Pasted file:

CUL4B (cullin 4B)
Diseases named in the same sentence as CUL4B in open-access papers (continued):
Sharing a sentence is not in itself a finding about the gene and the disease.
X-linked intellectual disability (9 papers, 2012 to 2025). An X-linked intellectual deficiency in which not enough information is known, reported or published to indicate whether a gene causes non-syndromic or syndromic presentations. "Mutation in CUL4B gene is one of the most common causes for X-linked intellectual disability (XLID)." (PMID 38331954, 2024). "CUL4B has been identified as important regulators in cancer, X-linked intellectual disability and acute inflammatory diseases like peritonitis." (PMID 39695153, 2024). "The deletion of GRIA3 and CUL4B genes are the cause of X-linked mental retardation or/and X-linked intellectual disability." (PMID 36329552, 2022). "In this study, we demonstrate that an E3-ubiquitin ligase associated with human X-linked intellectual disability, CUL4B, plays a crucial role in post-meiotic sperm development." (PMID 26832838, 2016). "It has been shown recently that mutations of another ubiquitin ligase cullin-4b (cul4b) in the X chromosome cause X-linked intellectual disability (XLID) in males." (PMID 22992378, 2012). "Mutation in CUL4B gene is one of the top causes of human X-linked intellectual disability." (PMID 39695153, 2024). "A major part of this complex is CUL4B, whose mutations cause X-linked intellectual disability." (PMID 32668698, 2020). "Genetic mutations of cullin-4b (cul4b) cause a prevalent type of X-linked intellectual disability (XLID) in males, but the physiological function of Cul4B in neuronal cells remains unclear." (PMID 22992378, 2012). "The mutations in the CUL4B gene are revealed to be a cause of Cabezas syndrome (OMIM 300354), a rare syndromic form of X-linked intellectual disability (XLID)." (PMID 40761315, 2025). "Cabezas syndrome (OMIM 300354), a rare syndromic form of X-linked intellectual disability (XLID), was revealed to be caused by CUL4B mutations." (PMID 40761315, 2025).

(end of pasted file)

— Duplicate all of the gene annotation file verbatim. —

CUL4B (cullin 4B)
Diseases named in the same sentence as CUL4B in open-access papers (continued):
Sharing a sentence is not in itself a finding about the gene and the disease.
X-linked intellectual disability (9 papers, 2012 to 2025). An X-linked intellectual deficiency in which not enough information is known, reported or published to indicate whether a gene causes non-syndromic or syndromic presentations. "Mutation in CUL4B gene is one of the most common causes for X-linked intellectual disability (XLID)." (PMID 38331954, 2024). "CUL4B has been identified as important regulators in cancer, X-linked intellectual disability and acute inflammatory diseases like peritonitis." (PMID 39695153, 2024). "The deletion of GRIA3 and CUL4B genes are the cause of X-linked mental retardation or/and X-linked intellectual disability." (PMID 36329552, 2022). "In this study, we demonstrate that an E3-ubiquitin ligase associated with human X-linked intellectual disability, CUL4B, plays a crucial role in post-meiotic sperm development." (PMID 26832838, 2016). "It has been shown recently that mutations of another ubiquitin ligase cullin-4b (cul4b) in the X chromosome cause X-linked intellectual disability (XLID) in males." (PMID 22992378, 2012). "Mutation in CUL4B gene is one of the top causes of human X-linked intellectual disability." (PMID 39695153, 2024). "A major part of this complex is CUL4B, whose mutations cause X-linked intellectual disability." (PMID 32668698, 2020). "Genetic mutations of cullin-4b (cul4b) cause a prevalent type of X-linked intellectual disability (XLID) in males, but the physiological function of Cul4B in neuronal cells remains unclear." (PMID 22992378, 2012). "The mutations in the CUL4B gene are revealed to be a cause of Cabezas syndrome (OMIM 300354), a rare syndromic form of X-linked intellectual disability (XLID)." (PMID 40761315, 2025). "Cabezas syndrome (OMIM 300354), a rare syndromic form of X-linked intellectual disability (XLID), was revealed to be caused by CUL4B mutations." (PMID 40761315, 2025).